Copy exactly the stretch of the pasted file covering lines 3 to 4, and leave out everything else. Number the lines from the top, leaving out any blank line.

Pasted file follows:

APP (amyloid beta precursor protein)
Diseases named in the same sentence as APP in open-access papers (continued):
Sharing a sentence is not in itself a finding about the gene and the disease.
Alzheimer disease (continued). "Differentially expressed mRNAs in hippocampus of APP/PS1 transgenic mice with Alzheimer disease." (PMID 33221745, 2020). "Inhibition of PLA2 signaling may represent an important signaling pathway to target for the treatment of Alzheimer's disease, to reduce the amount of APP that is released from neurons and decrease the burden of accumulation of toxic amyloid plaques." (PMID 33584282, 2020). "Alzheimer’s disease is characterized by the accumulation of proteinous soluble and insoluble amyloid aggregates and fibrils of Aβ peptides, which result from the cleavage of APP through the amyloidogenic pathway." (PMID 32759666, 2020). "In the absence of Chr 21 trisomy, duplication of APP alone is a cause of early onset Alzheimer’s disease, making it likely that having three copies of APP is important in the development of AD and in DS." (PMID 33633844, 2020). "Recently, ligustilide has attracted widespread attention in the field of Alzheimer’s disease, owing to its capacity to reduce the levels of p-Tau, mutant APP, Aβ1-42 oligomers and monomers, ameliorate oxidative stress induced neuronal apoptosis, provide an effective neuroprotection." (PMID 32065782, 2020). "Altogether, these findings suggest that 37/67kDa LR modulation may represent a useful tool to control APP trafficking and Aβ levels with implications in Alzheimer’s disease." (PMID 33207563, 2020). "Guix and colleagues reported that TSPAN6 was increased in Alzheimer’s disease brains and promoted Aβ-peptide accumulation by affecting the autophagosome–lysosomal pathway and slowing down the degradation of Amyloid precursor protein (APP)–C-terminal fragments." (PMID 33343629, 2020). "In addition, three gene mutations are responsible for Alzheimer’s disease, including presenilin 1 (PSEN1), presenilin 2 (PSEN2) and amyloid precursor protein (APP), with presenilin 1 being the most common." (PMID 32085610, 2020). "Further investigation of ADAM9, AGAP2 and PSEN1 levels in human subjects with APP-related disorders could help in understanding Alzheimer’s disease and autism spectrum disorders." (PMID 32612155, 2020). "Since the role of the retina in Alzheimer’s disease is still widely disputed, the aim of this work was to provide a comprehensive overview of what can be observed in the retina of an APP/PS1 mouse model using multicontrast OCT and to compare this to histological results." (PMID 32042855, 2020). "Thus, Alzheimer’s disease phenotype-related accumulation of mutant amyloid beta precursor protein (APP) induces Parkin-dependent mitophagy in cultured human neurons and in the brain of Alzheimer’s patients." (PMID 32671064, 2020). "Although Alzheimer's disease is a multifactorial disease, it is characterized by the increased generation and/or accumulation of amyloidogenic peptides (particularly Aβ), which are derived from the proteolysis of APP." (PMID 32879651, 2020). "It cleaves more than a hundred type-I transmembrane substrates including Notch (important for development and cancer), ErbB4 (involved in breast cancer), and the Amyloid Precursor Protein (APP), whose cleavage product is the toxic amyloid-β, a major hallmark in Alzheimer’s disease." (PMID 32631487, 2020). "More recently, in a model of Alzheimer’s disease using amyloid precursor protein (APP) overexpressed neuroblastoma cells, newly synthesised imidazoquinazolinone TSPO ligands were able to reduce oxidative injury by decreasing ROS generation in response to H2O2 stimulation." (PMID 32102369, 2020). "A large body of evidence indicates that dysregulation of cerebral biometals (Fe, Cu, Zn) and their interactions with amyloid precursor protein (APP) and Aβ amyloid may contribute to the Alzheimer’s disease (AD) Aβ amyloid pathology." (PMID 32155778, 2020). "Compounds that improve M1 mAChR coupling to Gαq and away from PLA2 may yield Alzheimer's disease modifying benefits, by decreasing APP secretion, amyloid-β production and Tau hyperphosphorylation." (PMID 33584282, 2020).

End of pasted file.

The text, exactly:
Sharing a sentence is not in itself a finding about the gene and the disease.
Alzheimer disease (continued). "Differentially expressed mRNAs in hippocampus of APP/PS1 transgenic mice with Alzheimer disease." (PMID 33221745, 2020). "Inhibition of PLA2 signaling may represent an important signaling pathway to target for the treatment of Alzheimer's disease, to reduce the amount of APP that is released from neurons and decrease the burden of accumulation of toxic amyloid plaques." (PMID 33584282, 2020). "Alzheimer’s disease is characterized by the accumulation of proteinous soluble and insoluble amyloid aggregates and fibrils of Aβ peptides, which result from the cleavage of APP through the amyloidogenic pathway." (PMID 32759666, 2020). "In the absence of Chr 21 trisomy, duplication of APP alone is a cause of early onset Alzheimer’s disease, making it likely that having three copies of APP is important in the development of AD and in DS." (PMID 33633844, 2020). "Recently, ligustilide has attracted widespread attention in the field of Alzheimer’s disease, owing to its capacity to reduce the levels of p-Tau, mutant APP, Aβ1-42 oligomers and monomers, ameliorate oxidative stress induced neuronal apoptosis, provide an effective neuroprotection." (PMID 32065782, 2020). "Altogether, these findings suggest that 37/67kDa LR modulation may represent a useful tool to control APP trafficking and Aβ levels with implications in Alzheimer’s disease." (PMID 33207563, 2020). "Guix and colleagues reported that TSPAN6 was increased in Alzheimer’s disease brains and promoted Aβ-peptide accumulation by affecting the autophagosome–lysosomal pathway and slowing down the degradation of Amyloid precursor protein (APP)–C-terminal fragments." (PMID 33343629, 2020). "In addition, three gene mutations are responsible for Alzheimer’s disease, including presenilin 1 (PSEN1), presenilin 2 (PSEN2) and amyloid precursor protein (APP), with presenilin 1 being the most common." (PMID 32085610, 2020). "Further investigation of ADAM9, AGAP2 and PSEN1 levels in human subjects with APP-related disorders could help in understanding Alzheimer’s disease and autism spectrum disorders." (PMID 32612155, 2020). "Since the role of the retina in Alzheimer’s disease is still widely disputed, the aim of this work was to provide a comprehensive overview of what can be observed in the retina of an APP/PS1 mouse model using multicontrast OCT and to compare this to histological results." (PMID 32042855, 2020). "Thus, Alzheimer’s disease phenotype-related accumulation of mutant amyloid beta precursor protein (APP) induces Parkin-dependent mitophagy in cultured human neurons and in the brain of Alzheimer’s patients." (PMID 32671064, 2020). "Although Alzheimer's disease is a multifactorial disease, it is characterized by the increased generation and/or accumulation of amyloidogenic peptides (particularly Aβ), which are derived from the proteolysis of APP." (PMID 32879651, 2020). "It cleaves more than a hundred type-I transmembrane substrates including Notch (important for development and cancer), ErbB4 (involved in breast cancer), and the Amyloid Precursor Protein (APP), whose cleavage product is the toxic amyloid-β, a major hallmark in Alzheimer’s disease." (PMID 32631487, 2020). "More recently, in a model of Alzheimer’s disease using amyloid precursor protein (APP) overexpressed neuroblastoma cells, newly synthesised imidazoquinazolinone TSPO ligands were able to reduce oxidative injury by decreasing ROS generation in response to H2O2 stimulation." (PMID 32102369, 2020). "A large body of evidence indicates that dysregulation of cerebral biometals (Fe, Cu, Zn) and their interactions with amyloid precursor protein (APP) and Aβ amyloid may contribute to the Alzheimer’s disease (AD) Aβ amyloid pathology." (PMID 32155778, 2020). "Compounds that improve M1 mAChR coupling to Gαq and away from PLA2 may yield Alzheimer's disease modifying benefits, by decreasing APP secretion, amyloid-β production and Tau hyperphosphorylation." (PMID 33584282, 2020).